Monster sharks used to ‘FLY’ out of the Earth’s oceans to catch dinosaurs, shocked scientists have discovered

FEARSOME sharks may how ‘flown’ out of the Earth’s oceans while hunting flying dinosaurs, scientists now believe.

Telltale bone fragments of a tooth found lodged in the neck of a huge pterosaur hint the predators didn’t just dominate prehistoric waters.

It’s now thought ‘flying’ sharks may have targeted giant pterosaurs like the Pteranodon

Those who studied the bones, kept at the LA County Natural History Museum, say they give a rare glimpse into the hunting habits of prehistoric sharks.

“Understanding the ecology of these animals is important to understanding life on Earth through time,” said Michael Habib, of the University of Southern California.

“Are there sharks today that hunt seabirds? Yes, there are.  Is that unique or have big sharks been hunting flying creatures for millions of years? The answer is yes.

“We now know sharks were hunting flying animals as long ago as 80 million years,” the professor told USC News.

Getty – Contributor

Scientists point to the face sharks are often seen breaching the water to catch birds[/caption]


Pteranodon sported a conspicuous crested skull and had a wingspan of 18 feet[/caption]

The tooth fossil was excavated in the 1960s and kept in storage at the museum before scientists plucked it from a display for further study.

It was found wedged into the remains of of Pteranodon, an aggressive species of pterosaur (flying dinosaur).

The huge flying reptiles were the masters of the sky when dinosaurs walked the Earth and would eating anything they could fit in their mouth.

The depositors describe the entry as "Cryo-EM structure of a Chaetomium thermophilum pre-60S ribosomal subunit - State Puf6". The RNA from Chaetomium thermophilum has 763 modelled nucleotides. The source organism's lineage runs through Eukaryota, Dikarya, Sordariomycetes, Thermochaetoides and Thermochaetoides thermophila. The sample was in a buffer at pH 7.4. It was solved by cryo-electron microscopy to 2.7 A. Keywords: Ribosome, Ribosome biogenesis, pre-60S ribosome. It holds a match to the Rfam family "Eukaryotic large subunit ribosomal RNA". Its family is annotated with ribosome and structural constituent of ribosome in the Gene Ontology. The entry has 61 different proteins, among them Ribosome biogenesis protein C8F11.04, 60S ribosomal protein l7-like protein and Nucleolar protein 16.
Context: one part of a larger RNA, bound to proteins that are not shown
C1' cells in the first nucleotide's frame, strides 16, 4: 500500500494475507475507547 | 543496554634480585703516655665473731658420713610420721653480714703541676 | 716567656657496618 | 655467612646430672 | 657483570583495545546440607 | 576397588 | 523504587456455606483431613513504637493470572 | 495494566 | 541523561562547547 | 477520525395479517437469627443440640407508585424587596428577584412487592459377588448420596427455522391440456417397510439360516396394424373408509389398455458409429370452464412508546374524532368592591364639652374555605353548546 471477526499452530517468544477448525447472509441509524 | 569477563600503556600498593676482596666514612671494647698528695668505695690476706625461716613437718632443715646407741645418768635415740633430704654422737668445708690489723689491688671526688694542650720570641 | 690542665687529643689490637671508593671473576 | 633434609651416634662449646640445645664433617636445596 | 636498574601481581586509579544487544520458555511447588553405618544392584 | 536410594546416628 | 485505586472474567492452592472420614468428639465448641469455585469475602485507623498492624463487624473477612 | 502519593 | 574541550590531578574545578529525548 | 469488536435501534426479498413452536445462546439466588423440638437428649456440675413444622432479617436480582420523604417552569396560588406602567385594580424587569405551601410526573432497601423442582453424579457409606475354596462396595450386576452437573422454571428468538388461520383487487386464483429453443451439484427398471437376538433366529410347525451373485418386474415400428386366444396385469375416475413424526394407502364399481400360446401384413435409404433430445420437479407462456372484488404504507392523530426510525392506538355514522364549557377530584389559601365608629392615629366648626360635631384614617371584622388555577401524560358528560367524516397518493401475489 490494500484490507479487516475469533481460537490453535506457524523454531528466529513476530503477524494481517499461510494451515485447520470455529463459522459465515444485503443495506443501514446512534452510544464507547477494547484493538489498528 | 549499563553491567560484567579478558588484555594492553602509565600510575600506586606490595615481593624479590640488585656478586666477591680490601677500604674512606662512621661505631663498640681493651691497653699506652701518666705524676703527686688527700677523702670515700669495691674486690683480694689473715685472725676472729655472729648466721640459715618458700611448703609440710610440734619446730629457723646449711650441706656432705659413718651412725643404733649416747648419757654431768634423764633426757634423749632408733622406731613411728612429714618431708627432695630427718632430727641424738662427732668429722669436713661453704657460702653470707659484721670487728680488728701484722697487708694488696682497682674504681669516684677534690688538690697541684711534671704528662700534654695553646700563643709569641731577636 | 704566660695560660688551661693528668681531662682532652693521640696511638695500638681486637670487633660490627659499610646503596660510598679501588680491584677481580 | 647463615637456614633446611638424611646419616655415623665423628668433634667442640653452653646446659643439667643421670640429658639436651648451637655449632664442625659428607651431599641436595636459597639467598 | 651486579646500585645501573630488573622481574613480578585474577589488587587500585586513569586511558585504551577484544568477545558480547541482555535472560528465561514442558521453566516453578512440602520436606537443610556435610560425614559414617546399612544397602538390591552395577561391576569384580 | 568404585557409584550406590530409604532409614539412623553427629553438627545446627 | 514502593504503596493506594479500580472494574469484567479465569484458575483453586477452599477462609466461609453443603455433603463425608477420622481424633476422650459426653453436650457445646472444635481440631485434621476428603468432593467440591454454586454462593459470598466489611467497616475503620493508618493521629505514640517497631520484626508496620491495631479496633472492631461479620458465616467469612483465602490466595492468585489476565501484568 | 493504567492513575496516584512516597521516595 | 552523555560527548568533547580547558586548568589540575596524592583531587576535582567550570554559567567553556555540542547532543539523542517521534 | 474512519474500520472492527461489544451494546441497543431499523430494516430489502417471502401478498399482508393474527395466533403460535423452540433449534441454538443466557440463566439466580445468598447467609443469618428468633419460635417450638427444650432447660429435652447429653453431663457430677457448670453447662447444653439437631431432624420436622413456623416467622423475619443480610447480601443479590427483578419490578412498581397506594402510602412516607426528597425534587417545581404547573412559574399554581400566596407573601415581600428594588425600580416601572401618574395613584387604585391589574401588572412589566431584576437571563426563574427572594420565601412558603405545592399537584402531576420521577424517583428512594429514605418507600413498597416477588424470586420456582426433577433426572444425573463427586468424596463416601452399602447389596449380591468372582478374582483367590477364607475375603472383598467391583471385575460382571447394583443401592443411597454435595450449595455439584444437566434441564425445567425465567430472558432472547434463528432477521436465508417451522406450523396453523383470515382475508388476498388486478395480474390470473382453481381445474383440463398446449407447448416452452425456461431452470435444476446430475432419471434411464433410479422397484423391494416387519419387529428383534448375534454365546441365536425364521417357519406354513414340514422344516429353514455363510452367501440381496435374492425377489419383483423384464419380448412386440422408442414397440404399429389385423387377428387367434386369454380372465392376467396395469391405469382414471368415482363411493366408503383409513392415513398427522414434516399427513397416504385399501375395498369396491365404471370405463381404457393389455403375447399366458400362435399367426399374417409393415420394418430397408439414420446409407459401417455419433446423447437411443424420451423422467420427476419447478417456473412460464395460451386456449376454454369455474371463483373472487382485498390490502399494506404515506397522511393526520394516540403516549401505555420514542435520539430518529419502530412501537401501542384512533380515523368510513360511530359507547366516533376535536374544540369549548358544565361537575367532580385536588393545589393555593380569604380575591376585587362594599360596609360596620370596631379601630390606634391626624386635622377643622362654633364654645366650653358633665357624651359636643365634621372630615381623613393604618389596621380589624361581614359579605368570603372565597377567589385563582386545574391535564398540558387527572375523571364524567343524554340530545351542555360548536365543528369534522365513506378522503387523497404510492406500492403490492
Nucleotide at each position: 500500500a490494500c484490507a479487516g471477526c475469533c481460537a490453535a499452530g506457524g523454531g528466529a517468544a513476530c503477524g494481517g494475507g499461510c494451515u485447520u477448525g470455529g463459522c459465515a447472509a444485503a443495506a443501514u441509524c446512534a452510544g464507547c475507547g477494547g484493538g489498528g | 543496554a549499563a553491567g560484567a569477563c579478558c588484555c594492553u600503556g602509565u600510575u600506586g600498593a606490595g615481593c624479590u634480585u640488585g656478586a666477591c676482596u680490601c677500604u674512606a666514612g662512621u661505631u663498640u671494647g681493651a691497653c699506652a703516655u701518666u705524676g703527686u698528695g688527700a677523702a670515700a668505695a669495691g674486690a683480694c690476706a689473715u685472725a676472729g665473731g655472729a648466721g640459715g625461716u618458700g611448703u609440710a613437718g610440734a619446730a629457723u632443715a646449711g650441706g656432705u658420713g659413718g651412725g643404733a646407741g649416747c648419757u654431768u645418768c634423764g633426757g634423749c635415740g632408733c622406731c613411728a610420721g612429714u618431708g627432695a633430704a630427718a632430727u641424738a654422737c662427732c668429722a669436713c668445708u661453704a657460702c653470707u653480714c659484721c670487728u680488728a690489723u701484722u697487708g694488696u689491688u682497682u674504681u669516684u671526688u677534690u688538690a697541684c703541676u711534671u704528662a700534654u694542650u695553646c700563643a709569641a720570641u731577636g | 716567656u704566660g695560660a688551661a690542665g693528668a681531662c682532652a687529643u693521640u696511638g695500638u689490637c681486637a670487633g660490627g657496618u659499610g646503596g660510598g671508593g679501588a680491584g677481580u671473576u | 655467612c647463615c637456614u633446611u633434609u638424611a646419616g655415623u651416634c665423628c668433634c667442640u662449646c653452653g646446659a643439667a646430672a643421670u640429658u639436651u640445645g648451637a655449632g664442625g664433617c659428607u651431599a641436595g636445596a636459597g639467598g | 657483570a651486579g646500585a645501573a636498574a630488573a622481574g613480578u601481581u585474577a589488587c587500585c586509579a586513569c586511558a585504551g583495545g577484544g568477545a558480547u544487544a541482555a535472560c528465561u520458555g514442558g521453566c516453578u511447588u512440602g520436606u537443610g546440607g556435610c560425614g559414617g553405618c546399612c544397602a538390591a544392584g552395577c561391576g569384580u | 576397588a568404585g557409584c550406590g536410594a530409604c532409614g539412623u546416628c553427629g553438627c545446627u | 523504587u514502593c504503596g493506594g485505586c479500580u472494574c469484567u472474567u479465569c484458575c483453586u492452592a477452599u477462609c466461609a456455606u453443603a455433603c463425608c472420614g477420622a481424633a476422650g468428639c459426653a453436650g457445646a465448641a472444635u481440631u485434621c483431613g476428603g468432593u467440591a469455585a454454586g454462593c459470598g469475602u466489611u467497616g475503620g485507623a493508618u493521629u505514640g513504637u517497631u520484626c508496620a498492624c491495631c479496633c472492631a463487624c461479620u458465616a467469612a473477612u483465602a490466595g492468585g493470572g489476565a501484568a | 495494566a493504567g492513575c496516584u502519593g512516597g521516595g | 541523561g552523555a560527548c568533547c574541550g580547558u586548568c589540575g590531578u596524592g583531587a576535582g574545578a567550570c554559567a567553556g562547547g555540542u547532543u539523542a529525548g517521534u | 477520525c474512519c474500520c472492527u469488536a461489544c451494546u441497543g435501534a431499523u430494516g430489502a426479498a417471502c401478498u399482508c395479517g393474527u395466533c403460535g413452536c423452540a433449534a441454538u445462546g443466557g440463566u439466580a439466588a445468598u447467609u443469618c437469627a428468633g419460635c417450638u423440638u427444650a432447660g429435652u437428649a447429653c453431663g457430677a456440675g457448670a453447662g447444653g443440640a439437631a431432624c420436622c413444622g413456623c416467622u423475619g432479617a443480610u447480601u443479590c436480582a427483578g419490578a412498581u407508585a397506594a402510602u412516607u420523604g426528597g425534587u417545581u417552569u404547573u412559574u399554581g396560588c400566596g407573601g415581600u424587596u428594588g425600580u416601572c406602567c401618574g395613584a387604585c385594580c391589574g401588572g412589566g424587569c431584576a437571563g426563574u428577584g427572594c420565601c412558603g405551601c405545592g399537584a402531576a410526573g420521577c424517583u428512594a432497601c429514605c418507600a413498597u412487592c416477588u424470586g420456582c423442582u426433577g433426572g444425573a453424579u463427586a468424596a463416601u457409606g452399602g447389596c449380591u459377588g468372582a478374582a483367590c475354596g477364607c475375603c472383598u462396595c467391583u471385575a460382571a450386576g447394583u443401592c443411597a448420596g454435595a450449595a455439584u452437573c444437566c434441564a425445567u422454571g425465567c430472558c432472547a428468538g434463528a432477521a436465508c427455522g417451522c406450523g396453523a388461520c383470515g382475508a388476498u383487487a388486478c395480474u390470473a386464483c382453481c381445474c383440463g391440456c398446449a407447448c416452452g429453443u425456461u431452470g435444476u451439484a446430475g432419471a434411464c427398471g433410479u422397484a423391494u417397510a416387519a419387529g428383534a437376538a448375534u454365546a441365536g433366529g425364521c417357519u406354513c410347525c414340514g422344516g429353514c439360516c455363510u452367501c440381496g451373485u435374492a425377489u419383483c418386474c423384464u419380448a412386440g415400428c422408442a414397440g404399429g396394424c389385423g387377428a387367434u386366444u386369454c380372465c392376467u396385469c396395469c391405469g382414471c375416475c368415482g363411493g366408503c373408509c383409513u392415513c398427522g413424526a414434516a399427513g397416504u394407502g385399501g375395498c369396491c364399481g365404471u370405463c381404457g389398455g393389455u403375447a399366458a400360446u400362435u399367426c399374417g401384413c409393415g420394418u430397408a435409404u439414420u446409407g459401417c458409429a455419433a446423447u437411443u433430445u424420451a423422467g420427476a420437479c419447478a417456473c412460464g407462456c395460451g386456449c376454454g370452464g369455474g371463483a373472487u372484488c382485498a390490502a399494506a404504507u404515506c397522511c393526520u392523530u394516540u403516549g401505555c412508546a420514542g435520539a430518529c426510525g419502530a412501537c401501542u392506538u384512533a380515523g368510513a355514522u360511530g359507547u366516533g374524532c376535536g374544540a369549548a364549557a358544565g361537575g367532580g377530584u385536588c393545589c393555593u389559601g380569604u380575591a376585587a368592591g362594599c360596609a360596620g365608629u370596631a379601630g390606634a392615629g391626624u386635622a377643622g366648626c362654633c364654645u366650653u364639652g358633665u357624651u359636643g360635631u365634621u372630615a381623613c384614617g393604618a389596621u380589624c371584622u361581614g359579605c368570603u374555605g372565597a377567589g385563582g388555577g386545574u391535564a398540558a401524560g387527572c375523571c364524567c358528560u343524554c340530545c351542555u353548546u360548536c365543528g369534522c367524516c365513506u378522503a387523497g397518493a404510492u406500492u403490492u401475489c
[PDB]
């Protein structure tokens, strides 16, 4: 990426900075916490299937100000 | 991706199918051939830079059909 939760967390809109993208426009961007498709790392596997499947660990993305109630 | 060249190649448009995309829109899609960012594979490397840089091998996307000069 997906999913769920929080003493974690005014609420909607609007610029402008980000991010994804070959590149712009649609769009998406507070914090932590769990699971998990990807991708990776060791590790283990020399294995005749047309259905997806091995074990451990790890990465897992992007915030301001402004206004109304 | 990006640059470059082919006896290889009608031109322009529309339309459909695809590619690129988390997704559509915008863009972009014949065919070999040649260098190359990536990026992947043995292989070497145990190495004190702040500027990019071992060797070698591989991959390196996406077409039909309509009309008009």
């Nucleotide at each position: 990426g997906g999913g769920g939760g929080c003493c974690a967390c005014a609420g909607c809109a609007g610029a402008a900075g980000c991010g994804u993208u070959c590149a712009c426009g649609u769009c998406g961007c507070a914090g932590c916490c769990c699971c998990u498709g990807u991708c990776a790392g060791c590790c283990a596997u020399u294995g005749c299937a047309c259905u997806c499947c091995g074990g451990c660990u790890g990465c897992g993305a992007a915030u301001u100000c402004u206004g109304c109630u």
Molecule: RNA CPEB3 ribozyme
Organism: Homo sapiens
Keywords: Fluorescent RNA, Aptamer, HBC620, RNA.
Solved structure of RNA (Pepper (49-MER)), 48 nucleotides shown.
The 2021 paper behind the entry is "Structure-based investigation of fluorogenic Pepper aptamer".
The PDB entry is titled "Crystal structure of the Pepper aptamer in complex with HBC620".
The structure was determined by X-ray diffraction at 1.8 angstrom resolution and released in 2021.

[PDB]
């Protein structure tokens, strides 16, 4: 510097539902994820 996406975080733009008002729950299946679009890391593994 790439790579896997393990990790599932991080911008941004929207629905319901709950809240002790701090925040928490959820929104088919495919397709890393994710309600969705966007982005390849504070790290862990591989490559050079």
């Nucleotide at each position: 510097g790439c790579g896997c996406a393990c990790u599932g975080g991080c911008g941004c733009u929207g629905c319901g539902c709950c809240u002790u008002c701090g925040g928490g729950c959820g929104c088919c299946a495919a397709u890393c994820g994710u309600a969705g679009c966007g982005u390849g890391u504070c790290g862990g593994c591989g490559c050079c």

Pteranodon sported a conspicuous crested skull, had a wingspan of 18 feet and weighed about seven stone.

The tooth belonged to Cretoxyrhina mantelli – very similar to today’s Great White Shark

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Fossils of teeth from a Cretoxyrhina mantelli  which lived about 80m years ago[/caption]

Researchers found that the shark’s tooth was stuck between ridges in the neck vertebrae, which was clear evidence of a bite.

The tooth belonged to Cretoxyrhina mantelli – a monstrous shark said to be very similar to today’s menacing Great White.

Such a fossil discovery is so rare that this is the first documented occurrence of this shark species interacting with a pterosaur.

Illustration/Mark Witton

USC scientists have documented the shark attack in a new paper[/caption]

While the researchers will never know exactly how the shark struck, one theory is that it targeted the dinosaur while it was taking off from water.

They say it’s also possible the attack occurred when the Pteranodon was at its most vulnerable, sprawled on to top of the water while hunting for fish.

While Pteranodons could land and take off on water, they were ungainly at sea and took considerable time to take off and get high.